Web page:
Arjun Subramanian doesn’t have the typical worries of a high school student. Instead, he’s concerned about northern anchovies, one of numerous small species known as forage fish that are vital to the marine ecosystem. Northern anchovies in particular are critical prey for a huge range of wildlife off the U.S. West Coast, from whales and sharks to seabirds and salmon.
“Anchovy are too important to ignore,” says Subramanian, youth ambassador with Heirs to Our Oceans, a California-based marine advocacy organization. “It is a keystone species. If we don’t conserve anchovy, we won’t have a healthy Pacific coast ocean ecosystem for future generations.”
Because the population of these forage fish fluctuates widely under natural conditions, catch limits need to be based on the best and most recent data. Unfortunately, current limits are set using decades-old population estimates, putting at risk not just anchovies but all the marine wildlife that depend on them.
Subramanian, whose passion for marine wildlife started with family visits to the Monterey Bay Aquarium when he was 4, would like that to change, so much so that he presented his concerns to the Pacific Fishery Management Council earlier this year.
The Pew Charitable Trusts sat down with Subramanian to learn more about his interest in northern anchovies.
A: Heirs to Our Oceans is a youth conservation organization focused on protecting the world’s water. It was formed in May 2016 by a group of Bay Area youth who are interested in the oceans. We are learning as much as we can so we can help shoulder the decision-making responsibility regarding the health of the planet Earth, including its oceans and waterways.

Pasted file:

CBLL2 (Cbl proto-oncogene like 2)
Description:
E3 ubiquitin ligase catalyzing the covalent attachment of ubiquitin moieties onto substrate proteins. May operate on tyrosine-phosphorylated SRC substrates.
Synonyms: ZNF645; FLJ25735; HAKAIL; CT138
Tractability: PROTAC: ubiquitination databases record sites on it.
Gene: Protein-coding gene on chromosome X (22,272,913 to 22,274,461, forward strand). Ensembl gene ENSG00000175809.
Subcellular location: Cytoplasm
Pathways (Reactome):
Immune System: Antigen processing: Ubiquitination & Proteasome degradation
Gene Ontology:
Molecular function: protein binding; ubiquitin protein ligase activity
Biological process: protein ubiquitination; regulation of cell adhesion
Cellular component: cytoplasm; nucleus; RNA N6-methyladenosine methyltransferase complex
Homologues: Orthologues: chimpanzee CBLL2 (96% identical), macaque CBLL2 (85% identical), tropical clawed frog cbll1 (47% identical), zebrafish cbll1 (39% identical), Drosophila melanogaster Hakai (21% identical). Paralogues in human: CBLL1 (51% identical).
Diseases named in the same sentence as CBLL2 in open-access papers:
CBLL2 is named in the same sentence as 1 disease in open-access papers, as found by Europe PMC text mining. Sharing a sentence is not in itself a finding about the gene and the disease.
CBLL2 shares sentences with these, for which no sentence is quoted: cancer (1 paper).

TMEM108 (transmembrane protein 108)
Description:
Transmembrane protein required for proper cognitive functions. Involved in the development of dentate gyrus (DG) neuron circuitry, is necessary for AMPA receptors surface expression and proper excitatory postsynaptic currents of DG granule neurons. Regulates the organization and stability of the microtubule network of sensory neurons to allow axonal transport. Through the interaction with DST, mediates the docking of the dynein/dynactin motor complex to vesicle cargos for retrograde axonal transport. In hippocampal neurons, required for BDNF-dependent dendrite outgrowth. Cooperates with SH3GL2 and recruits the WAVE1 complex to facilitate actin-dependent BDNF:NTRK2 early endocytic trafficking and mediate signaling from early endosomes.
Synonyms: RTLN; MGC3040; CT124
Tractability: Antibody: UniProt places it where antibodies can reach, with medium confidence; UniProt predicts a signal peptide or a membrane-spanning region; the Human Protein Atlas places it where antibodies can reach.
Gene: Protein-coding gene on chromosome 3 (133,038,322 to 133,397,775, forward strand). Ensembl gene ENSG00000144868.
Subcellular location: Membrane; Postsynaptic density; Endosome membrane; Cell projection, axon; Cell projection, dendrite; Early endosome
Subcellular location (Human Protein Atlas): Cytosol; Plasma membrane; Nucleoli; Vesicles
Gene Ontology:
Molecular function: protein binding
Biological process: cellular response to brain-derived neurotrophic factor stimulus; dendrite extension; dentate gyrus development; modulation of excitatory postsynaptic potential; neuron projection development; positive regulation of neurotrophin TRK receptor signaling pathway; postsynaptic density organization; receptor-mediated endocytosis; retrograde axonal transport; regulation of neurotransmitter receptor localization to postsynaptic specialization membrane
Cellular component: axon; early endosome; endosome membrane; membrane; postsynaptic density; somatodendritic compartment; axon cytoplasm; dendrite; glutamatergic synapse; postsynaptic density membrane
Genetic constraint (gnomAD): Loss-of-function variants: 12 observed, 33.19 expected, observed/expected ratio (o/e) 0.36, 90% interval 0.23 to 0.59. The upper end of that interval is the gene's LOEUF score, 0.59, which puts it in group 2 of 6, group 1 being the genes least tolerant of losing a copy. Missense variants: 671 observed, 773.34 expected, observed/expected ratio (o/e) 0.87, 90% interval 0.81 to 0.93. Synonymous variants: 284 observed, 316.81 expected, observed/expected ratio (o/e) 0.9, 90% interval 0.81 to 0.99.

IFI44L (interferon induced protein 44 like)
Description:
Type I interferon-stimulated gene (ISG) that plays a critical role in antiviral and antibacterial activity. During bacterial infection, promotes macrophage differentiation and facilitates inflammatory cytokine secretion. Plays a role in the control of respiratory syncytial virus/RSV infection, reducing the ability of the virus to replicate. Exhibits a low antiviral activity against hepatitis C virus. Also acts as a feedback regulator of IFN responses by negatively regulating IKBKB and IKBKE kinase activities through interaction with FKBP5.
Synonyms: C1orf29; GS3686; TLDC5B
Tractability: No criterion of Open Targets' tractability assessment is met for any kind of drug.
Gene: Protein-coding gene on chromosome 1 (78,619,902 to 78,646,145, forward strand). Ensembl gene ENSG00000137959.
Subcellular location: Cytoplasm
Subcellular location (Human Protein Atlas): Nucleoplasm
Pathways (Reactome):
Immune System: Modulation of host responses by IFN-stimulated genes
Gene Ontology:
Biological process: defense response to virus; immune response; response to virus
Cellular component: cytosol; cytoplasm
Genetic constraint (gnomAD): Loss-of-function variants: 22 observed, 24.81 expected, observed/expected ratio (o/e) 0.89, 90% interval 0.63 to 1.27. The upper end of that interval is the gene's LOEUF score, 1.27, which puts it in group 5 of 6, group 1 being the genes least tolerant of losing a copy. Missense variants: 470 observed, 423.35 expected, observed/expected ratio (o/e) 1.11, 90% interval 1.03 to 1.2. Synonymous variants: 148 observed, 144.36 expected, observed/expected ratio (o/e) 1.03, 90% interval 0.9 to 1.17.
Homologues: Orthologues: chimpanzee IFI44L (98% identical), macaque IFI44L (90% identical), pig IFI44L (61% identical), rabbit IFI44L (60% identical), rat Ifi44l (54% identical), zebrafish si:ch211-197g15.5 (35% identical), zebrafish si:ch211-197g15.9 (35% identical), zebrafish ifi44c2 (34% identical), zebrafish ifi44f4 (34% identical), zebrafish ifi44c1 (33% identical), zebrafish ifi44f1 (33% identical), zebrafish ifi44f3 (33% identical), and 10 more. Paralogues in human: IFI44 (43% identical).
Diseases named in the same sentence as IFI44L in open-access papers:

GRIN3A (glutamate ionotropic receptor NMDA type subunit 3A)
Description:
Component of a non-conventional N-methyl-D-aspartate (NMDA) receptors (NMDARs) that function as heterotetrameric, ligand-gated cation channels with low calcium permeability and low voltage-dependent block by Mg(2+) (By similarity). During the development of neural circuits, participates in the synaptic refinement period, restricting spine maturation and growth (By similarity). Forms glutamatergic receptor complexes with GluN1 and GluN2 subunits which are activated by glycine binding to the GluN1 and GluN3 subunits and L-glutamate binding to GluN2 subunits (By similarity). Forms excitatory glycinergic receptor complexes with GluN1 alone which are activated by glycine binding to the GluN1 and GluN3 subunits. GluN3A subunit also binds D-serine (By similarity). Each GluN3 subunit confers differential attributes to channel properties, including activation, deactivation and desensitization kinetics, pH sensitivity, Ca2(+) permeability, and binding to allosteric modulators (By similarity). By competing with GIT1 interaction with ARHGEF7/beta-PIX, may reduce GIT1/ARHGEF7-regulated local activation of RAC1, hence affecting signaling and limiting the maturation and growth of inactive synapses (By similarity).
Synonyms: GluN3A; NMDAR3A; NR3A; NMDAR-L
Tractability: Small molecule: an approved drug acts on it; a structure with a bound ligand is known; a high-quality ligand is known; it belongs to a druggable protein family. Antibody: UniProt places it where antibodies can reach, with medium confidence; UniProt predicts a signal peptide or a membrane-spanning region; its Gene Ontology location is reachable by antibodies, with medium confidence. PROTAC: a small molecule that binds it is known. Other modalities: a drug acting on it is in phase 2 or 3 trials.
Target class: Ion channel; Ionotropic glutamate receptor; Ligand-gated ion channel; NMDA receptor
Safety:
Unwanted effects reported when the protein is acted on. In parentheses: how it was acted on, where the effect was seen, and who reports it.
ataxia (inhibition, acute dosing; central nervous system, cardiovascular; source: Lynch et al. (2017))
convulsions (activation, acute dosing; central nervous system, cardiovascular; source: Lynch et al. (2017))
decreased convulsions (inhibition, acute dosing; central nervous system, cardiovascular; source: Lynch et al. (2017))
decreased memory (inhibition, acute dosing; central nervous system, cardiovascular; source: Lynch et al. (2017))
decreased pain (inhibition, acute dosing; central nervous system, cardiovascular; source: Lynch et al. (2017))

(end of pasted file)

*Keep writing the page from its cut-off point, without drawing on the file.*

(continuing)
A: The northern anchovy is an important player off the West Coast. Scientists have identified this fish as the No. 1 food source for dozens of species of wildlife. I am greatly concerned about this species, and [about] the future of the ocean food chain if we don’t have a healthy anchovy population.
A: Anchovies continue to be managed using decades-old data that does not reflect their important role in the ecosystem or the fishing pressure they can face. If nothing is done to limit the number of anchovy fished when the population is low, their ability to recover and create a new generation of fish that will feed tomorrow’s world will be threatened. This could limit the productivity of the ocean, which is especially important for my generation and generations to come. Also, when there’s a low population of anchovy, the fish move closer to the coast, giving the false perception that anchovy are plentiful. That also can lead to overfishing.
A: I wanted to do this for the sake of the Pacific Ocean ecosystem. Every part of our lives is affected by the ocean. Future generations are going to depend on the ocean. You may not see how your actions affect the ocean, but they still matter.
A: I asked the Pacific Fishery Management Council to regularly count northern anchovy and adjust catch limits based on up-to-date scientific data instead of continuing to rely on old information and out-of-date fishing limits.
A: My future depends on it. This planet is my home—our home—and I believe it’s my duty and responsibility to protect it as much as I can.